Pharmac is being criticised (NZ Herald, December 18) for failing to move quickly enough on public concern that a brand of epilepsy medication – Logem - is associated with deaths among those who have switched to it from the existing brands (Lamotrigine and others, all of which are pharmaceutically equivalent).
It is reassuring that the head of Epilepsy New Zealand, Ross Smith, is reported as saying that we need to keep an open mind about whether a causal link has been proven in this case (now with the coroner).
In recently completed doctoral research I co-supervised into exactly this issue – the introduction of new brands for epilepsy competing with Lamotrigine (just over 10 years ago) – we found that the death rate among those who stuck with the original brand was the same as those who switched to the new ones (just under one per cent).
In other words, deaths do occur among patients on epilepsy medication - unfortunately – but it does not seem to be related to the brand of medication being taken, or any switch between brands, even while patients do perceive and report some side effects in these circumstances.
Peter Davis, Emeritus Professor in Population Health and Social Science, University of Auckland.
• Pharmac knew of epilepsy deaths for weeks but stayed silent
• Calls for answers about Pharmac delay after epilepsy deaths
• Opposition turns its sights on Pharmac funding
• Patient advocacy group demands doubling of Pharmac budget to fund life-saving treatments
Your editorial (NZ Herald, December 13) spoke about the importance of the fourth estate (print media). Audrey Young (Weekend Herald, December 7) and Lizzie Marvelly (Weekend Herald, December 14) told us why, their headlines warning respectively "Why election 2020 is going to be ugly" and "National catches ugly political virus".
Desperate to regain the Treasury benches, the political opposition is using social media in an attempt to destabilise the Coalition Government and its leaders. There, unfiltered by a responsible editorial team, they find little need to moderate their malicious personal attacks and deliberate misinformation.
Is this the party of Keith Holyoake and John Marshall, when National presented the face of duty, dignity and integrity? And in more recent times, I don't believe John Key or Bill English would have a bar of these seamy initiatives which your columnists so rightly condemn.
David Howard, Pakuranga.
Brexiting is not new to England, only this time it has taken a lot longer. The first Brexit was instigated by Henry VIII nearly 400 years ago and was equally important.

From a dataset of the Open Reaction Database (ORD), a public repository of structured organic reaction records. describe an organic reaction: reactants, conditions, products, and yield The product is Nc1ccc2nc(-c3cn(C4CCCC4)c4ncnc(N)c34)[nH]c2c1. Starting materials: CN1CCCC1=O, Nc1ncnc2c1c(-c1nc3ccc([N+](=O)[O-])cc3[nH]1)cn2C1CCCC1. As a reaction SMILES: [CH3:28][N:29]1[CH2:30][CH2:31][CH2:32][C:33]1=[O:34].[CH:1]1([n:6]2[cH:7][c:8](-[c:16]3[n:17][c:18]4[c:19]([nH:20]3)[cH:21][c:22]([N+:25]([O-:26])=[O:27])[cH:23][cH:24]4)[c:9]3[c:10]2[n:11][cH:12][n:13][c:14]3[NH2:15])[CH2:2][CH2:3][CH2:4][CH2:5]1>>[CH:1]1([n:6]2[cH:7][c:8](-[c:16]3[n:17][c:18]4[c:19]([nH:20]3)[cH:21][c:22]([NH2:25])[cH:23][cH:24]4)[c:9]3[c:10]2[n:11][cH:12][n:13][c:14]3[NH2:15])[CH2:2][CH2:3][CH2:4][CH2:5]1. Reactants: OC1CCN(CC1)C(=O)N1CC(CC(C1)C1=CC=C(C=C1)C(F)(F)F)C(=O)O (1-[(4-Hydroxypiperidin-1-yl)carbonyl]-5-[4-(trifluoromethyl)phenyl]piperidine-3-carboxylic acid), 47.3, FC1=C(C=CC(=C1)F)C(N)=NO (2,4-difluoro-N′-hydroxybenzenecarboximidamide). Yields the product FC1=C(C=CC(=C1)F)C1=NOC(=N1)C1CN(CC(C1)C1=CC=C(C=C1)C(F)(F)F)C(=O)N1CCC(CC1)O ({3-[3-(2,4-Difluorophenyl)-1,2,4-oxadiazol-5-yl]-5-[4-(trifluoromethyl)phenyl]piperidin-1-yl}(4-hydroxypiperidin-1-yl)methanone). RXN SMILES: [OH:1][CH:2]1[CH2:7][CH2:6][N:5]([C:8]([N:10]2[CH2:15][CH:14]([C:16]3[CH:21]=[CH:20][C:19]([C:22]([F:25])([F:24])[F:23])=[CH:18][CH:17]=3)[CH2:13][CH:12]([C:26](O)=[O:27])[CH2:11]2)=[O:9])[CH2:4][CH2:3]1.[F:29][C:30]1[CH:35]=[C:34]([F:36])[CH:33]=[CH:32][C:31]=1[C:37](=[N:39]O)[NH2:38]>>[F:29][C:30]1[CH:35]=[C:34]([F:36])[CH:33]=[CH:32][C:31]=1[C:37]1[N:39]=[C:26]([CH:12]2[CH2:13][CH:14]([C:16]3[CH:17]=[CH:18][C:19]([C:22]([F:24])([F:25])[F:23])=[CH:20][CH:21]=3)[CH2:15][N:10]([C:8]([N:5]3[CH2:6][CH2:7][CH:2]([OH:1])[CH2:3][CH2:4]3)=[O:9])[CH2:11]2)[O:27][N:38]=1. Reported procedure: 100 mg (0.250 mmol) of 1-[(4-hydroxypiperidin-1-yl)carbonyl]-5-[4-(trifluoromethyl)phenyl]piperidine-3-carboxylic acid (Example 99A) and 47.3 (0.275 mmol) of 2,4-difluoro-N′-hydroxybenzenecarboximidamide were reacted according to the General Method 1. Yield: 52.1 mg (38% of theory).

The break with Rome and the Catholic church was as much about Henry's domestic arrangements as a move encouraged by the merchants towards economic independence from mainland Europe.
Of course Henry had a great advantage – he was the ruler and to disagree with him was usually bad for your health.
Cardinal Wolsey was given the job of finding a basis for separation but he failed and probably only died with his head on because he succumbed to illness on his way from York to London to face a charge of treason.
Let that be a warning.
Tony Sullivan, St Heliers.
The UK elections with the "landslide victory" for the Conservatives showed once again how undemocratic their first-past-the-post electoral system really is.
The Conservatives got 43.6 per cent of the popular vote, a change of +1.2 per cent, gained 66 seats and won an absolute majority in Parliament.
The Liberal Democrats got 11.6 per cent of the popular vote, a gain of +4.2 per cent or
more than one third, and lost almost half their seats.
Let us in New Zealand be thankful for MMP. No wonder that the National Party tried to get rid of it.
Hans B. Grueber, Wainui.
Your correspondent Michelle Hesketh exemplifies how wrong Labour and the left got it. The UK election had nothing to do with the NHS, Climate Change, austerity or the economy. It was about Brexit and nothing else. That is why Boris called for the election, that is why his campaign slogan was "Get Brexit Done", that is why he refused to discuss anything else. The election was essentially the second referendum on Brexit the remainers were demanding. After years of watching their MPs battle to deny the will of the people, the people of Britain have spoken emphatically.
Kent Millar, Blockhouse Bay.
National seems to be going for anything that draws a populist vote. Take the latest idea which is free bowel screening for Māori and Pasifika Kiwis from age 50.
Actually, I do support the idea but it should apply to all New Zealanders. No one is immune from it and it is a hideous disease.
Paul Beck, West Harbour.
Leighton Smith writes (NZ Herald, December 17) the "lies and corruption emanate mainly from ... the Democrats" regarding the impeachment hearings.